Even the company's perpetually beige-and-brown packaging and "humble, plain-Jane" image fits in with Canadians' notion of themselves as strong, principled people who don't grasp at fads, Cormack says but whether that's true is another matter.

    "It's that funny contradiction we keep announcing that we're quiet and boasting that we're not boastful," she says with a laugh. "But it still kind of works."

    You be the Judge.


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    Love it. Hands down better than any donut and coffee joint in town round here. (There are better donuts in town but not the combination of both) We've had 4 come in in a 2 year span and we've got guys that have to stop every time that they drive by. I've been involved in Timbits coaching my son for the last 2 years and it's one hell of a program. They really care about they're impact on the community. I wish there were more companies like that around these days.

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    Forum Member MasterMerlin's Avatar
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    I would love to see a Tim Hortons this far south!!! That was always one of two mandatory stops in Fernie. That and Boston Pizzia on pasta Tuesday.
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    Forum Member firecat1's Avatar
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    I could go for some Timmy H right about now.

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    Yesterday morning...stopped at Tims for my morning coffee and bagel at 5:30....chatted with the gals. Anyway, when I stopped at a different one a couple of hours later, I reached in my pocket for money and discovered that I still had the 2 toonies and a loonie that I put in my pocket when I left the house! I forgot to pay for my purchase at the first stop! Not that they will miss the $3.23, but I'll straighten it up with them next time I'm through there. Ice Caps in the summer are the best.

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    MembersZone Subscriber MalahatTwo7's Avatar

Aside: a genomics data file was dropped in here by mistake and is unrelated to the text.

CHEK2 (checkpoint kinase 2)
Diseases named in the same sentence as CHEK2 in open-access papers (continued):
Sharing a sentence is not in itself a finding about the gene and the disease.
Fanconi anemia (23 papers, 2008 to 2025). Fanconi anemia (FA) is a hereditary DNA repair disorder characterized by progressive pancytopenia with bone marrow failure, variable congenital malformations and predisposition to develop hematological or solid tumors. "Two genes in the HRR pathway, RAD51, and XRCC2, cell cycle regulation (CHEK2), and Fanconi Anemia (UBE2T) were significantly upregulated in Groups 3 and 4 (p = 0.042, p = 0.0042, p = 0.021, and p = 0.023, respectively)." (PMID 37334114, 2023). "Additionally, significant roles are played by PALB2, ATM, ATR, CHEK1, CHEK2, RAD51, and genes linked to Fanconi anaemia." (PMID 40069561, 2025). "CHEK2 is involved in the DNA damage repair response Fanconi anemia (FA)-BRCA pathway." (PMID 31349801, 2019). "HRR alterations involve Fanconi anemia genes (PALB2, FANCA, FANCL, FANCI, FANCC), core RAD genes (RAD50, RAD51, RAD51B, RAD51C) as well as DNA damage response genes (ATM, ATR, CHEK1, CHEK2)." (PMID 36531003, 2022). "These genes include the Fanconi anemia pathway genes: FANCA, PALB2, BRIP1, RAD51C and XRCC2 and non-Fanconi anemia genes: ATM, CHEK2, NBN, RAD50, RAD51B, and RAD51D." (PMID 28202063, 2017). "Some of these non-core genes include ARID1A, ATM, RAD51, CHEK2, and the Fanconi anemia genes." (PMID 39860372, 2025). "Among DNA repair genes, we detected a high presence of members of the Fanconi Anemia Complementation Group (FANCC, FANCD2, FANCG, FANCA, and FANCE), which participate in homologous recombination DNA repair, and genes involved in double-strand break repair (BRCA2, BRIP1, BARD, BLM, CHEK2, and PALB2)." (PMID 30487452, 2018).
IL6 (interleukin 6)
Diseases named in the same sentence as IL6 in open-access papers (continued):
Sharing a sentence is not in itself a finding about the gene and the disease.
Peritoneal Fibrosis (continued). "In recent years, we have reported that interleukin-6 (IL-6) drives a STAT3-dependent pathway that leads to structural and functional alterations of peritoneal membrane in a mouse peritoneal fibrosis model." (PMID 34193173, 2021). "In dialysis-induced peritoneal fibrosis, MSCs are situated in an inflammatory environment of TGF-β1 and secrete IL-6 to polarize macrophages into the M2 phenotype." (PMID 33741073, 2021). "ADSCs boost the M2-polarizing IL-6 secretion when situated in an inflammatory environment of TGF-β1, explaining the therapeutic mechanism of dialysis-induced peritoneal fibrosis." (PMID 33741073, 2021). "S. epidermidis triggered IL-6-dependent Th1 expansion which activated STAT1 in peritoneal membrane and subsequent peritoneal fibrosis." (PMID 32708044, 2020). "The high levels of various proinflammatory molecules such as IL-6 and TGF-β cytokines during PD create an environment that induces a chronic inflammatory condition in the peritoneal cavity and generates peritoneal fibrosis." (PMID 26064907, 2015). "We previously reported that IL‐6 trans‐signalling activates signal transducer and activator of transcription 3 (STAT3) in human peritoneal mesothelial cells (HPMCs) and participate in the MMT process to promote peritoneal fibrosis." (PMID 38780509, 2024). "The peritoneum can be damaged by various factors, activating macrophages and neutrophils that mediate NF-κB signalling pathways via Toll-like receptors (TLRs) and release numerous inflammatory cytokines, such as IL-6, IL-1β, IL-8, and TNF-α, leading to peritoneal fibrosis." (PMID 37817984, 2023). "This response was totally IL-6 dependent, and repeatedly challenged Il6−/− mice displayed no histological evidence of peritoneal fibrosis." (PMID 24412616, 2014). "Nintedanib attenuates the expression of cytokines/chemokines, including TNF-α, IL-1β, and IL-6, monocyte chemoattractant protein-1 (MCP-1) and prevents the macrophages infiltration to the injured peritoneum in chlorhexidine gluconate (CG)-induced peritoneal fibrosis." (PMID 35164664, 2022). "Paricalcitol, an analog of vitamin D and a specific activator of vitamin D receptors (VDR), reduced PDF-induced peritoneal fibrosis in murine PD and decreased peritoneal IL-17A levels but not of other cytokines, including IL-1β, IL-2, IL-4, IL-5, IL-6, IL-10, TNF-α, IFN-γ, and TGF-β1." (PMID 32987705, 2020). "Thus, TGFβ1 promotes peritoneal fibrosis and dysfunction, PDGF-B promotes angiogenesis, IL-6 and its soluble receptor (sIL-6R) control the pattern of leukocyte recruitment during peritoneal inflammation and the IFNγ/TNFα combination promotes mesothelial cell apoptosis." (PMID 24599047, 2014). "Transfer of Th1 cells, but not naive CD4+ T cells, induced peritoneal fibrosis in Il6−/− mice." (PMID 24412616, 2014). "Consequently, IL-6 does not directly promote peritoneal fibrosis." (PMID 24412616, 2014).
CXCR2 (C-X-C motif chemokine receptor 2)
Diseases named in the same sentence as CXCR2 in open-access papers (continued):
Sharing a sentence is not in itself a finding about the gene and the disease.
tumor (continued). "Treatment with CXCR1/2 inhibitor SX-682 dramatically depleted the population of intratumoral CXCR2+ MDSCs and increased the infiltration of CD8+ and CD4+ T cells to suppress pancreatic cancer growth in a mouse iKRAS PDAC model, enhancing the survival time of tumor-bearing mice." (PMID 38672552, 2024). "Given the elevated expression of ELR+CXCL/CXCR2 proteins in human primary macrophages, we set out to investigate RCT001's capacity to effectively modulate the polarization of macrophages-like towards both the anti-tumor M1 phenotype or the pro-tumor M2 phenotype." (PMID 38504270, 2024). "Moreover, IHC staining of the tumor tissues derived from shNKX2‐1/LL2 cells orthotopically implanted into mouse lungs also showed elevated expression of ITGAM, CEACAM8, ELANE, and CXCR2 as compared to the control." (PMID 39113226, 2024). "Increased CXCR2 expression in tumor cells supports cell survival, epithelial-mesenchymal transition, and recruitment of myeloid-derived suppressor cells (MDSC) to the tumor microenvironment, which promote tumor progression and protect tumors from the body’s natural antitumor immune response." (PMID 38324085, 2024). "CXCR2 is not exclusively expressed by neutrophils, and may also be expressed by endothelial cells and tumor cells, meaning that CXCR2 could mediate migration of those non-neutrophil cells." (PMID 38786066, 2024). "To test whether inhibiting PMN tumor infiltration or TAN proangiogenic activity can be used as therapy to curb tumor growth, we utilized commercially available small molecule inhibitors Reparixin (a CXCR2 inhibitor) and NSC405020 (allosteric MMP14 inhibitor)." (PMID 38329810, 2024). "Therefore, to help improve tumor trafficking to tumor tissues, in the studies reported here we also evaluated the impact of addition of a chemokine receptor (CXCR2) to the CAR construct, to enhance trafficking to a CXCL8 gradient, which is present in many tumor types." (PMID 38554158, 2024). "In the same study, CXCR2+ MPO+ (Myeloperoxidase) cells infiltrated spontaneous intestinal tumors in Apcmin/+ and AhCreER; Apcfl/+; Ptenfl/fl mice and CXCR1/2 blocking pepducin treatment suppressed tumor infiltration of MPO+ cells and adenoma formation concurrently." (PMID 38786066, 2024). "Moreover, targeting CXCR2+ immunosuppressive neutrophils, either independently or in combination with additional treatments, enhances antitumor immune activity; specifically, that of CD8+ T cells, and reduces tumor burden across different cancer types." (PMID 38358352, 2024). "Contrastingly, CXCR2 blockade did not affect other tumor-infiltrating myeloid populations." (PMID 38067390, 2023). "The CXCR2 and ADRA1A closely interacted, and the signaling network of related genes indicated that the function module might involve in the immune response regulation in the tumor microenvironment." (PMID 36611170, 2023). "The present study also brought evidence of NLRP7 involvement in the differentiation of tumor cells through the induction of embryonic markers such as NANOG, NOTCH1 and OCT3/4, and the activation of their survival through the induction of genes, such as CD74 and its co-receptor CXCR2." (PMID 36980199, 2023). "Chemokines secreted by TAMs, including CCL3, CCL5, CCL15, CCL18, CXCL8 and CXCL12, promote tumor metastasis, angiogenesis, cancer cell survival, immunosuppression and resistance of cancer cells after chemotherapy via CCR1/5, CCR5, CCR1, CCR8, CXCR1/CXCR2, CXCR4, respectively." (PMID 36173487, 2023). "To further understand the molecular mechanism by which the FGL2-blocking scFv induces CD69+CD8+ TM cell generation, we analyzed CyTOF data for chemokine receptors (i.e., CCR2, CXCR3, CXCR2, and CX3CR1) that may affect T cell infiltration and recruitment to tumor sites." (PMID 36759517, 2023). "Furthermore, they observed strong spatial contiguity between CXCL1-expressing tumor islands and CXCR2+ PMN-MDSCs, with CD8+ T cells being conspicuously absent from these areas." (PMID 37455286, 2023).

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    Hey RoadDogg, I'm gonna be up your way tomorrow (5 Nov) on my way back to Borden.
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    I have a 3 pound can of Timmy Ho's in my cupboard right now, courtesy of a friend who brings me Timmy Ho's whenever she visits her Dad in Ontario.
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    Smile Horton's in the US??

    Gotta be honest, I didn't realize we had them down here in the states. I now have the sudden desire for donuts (in an area with no 24 hr donut shops).

    Are they just up along the US/CAN border?

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    Before I got in the Forces and still lived at home I worked a Midnight to 8 shift. I was at Tim Horton's every night at 23:30. I would pull up to the drive thru and all I would get is "$1.39 drive through". She would have my coffee ready to go for me. I miss it. Now in this god forsaken city I live in sometimes I spend 10-15 minutes in the drive thru in the AM. Cut it close to being late a couple times for work. Of course those days I just show up with coffee for everybody.


    I think I'm going to avoid driving through northern Ontario from now on too. Not enough Tim Horton's along the way. All they have is that crap known as Robin's.

    Quote Originally Posted by MalahatTwo7
    Hey RoadDogg, I'm gonna be up your way tomorrow (5 Nov) on my way back to Borden.